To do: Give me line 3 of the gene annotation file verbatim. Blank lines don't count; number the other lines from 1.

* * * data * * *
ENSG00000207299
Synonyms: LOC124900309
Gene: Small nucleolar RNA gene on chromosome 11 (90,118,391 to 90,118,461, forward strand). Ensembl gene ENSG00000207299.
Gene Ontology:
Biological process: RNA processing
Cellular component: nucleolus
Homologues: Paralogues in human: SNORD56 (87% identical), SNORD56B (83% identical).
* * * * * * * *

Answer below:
Gene: Small nucleolar RNA gene on chromosome 11 (90,118,391 to 90,118,461, forward strand). Ensembl gene ENSG00000207299.